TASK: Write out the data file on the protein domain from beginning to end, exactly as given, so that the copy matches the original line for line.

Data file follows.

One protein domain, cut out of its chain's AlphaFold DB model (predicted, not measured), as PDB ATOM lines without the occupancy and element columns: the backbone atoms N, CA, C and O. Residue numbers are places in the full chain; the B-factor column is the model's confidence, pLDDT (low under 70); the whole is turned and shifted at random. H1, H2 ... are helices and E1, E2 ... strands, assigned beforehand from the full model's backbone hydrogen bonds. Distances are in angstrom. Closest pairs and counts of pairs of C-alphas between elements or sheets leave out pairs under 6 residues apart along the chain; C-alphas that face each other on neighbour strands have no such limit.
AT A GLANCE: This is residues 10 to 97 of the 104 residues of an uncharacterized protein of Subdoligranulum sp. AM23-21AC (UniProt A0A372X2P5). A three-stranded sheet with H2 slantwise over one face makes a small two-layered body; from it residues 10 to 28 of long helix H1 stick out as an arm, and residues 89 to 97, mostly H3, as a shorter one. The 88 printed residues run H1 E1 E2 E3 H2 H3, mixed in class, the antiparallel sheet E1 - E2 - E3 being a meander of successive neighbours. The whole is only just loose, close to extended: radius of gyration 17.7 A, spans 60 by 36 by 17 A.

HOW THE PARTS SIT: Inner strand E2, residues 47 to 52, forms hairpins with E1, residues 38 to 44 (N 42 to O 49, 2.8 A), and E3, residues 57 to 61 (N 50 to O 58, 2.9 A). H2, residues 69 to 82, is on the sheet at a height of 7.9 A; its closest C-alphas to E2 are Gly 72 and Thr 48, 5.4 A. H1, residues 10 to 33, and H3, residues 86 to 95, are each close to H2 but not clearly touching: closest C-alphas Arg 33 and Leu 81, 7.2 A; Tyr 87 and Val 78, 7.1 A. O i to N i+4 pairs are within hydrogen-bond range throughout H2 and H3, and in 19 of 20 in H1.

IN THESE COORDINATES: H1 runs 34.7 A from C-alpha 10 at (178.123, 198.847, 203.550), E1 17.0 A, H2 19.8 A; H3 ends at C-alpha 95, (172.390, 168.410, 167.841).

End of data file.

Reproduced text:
One protein domain, cut out of its chain's AlphaFold DB model (predicted, not measured), as PDB ATOM lines without the occupancy and element columns: the backbone atoms N, CA, C and O. Residue numbers are places in the full chain; the B-factor column is the model's confidence, pLDDT (low under 70); the whole is turned and shifted at random. H1, H2 ... are helices and E1, E2 ... strands, assigned beforehand from the full model's backbone hydrogen bonds. Distances are in angstrom. Closest pairs and counts of pairs of C-alphas between elements or sheets leave out pairs under 6 residues apart along the chain; C-alphas that face each other on neighbour strands have no such limit.
AT A GLANCE: This is residues 10 to 97 of the 104 residues of an uncharacterized protein of Subdoligranulum sp. AM23-21AC (UniProt A0A372X2P5). A three-stranded sheet with H2 slantwise over one face makes a small two-layered body; from it residues 10 to 28 of long helix H1 stick out as an arm, and residues 89 to 97, mostly H3, as a shorter one. The 88 printed residues run H1 E1 E2 E3 H2 H3, mixed in class, the antiparallel sheet E1 - E2 - E3 being a meander of successive neighbours. The whole is only just loose, close to extended: radius of gyration 17.7 A, spans 60 by 36 by 17 A.

HOW THE PARTS SIT: Inner strand E2, residues 47 to 52, forms hairpins with E1, residues 38 to 44 (N 42 to O 49, 2.8 A), and E3, residues 57 to 61 (N 50 to O 58, 2.9 A). H2, residues 69 to 82, is on the sheet at a height of 7.9 A; its closest C-alphas to E2 are Gly 72 and Thr 48, 5.4 A. H1, residues 10 to 33, and H3, residues 86 to 95, are each close to H2 but not clearly touching: closest C-alphas Arg 33 and Leu 81, 7.2 A; Tyr 87 and Val 78, 7.1 A. O i to N i+4 pairs are within hydrogen-bond range throughout H2 and H3, and in 19 of 20 in H1.

IN THESE COORDINATES: H1 runs 34.7 A from C-alpha 10 at (178.123, 198.847, 203.550), E1 17.0 A, H2 19.8 A; H3 ends at C-alpha 95, (172.390, 168.410, 167.841).